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Southwest Regional grows

| Saturday, Jan. 29, 2005

BELLE VERNON - Southwest Regional police cruisers will begin patrolling in a new community.

Long Branch Borough officials signed a one-year contract last night with the night with theht with the Southwest Regional Police Department.

The department will begin patrolling Tuesday in Long Branch.

Long Branch swore in the Southwest police officers last night.

Southwest Regional is a joint department involving Belle Vernon and Newell boroughs, both in Fayette County.

The tiny Washington County community of Long Branch has about 500 residents and operates on a budget of less than $100,000 annually.

"It's a good fit for us," Long Branch Mayor Joseph DeBlassio said of the new police deal.

DeBlassio said borough officials had been inquiring about joining a regionalized police force for several months.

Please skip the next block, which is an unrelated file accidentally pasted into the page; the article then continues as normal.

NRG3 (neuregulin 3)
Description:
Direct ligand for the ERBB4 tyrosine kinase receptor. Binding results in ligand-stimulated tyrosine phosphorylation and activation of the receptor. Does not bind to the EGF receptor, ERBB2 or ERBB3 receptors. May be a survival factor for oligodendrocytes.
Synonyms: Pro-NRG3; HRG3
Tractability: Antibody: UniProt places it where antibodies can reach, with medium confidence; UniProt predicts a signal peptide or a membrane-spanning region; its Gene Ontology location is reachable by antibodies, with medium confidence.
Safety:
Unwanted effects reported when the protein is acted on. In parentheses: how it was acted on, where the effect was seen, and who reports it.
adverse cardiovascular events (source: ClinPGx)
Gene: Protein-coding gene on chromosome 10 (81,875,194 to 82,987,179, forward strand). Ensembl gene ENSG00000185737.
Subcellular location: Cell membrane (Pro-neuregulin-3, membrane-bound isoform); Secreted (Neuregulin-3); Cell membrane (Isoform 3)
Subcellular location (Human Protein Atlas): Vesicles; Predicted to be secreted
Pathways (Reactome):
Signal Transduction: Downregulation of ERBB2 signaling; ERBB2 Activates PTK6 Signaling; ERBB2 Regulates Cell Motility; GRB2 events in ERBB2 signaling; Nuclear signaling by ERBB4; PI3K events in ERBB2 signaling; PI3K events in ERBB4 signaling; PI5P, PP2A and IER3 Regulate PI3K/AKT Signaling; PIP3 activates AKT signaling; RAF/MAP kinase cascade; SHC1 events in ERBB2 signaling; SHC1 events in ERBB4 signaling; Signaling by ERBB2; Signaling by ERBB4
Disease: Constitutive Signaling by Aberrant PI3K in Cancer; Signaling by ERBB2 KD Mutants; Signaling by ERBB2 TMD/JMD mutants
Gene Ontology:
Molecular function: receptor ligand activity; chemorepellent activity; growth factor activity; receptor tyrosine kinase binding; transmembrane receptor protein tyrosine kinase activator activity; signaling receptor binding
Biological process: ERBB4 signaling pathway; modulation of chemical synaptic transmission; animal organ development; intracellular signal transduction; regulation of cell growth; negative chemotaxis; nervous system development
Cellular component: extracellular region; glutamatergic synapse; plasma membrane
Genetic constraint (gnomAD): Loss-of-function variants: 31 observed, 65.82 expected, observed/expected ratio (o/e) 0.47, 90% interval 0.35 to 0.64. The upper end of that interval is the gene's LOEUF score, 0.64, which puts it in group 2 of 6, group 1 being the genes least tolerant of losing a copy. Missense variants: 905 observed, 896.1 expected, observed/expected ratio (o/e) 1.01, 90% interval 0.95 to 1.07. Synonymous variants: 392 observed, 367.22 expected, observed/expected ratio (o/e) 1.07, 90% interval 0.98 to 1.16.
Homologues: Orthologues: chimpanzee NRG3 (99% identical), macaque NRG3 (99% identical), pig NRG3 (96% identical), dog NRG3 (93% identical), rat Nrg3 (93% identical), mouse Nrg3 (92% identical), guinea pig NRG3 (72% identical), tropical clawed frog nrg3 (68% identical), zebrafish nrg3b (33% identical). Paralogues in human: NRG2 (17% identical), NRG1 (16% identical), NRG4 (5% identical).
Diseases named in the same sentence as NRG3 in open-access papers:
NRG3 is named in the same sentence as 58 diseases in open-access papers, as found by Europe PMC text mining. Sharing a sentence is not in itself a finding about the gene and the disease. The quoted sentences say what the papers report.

Long Branch has depended on Pennsylvania State Police from the Belle Vernon barracks, since borough officials disbanding the local police department in 1996.

DeBlassio approached Belle Vernon Mayor James Bitonti during a Tri-County Boroughs Association meeting several months ago and the plans grew from that discussion.

In the ensuing months, officials from both sides met on a regular basis and worked out a contract.

DeBlassio said the one-year deal will cost the borough about $15,000.

The police force currently features one full-time officer, Chief John Hartman, and five part-time employees. Bitonti said one more part-time officer will be hired.

Both men said the contract was a "trial term" that can be canceled with 30 days notice.

"We wanted to see how it goes first, but we're hopeful that it will benefit the community," DeBlassio said.

The contract has been approved by both Belle Vernon and Newell borough councils.

The regional police board comprises Chairman Rich Saxberg, who is also Belle Vernon council vice president and fire chief; Newell Mayor Nikki Dodaro, Bitonti and secretary Bernadette Guiser, a Newell councilwoman.

Bitonti says the deal is good for all communities involved.

"It shows how great regionalization can work," Bitonti said.

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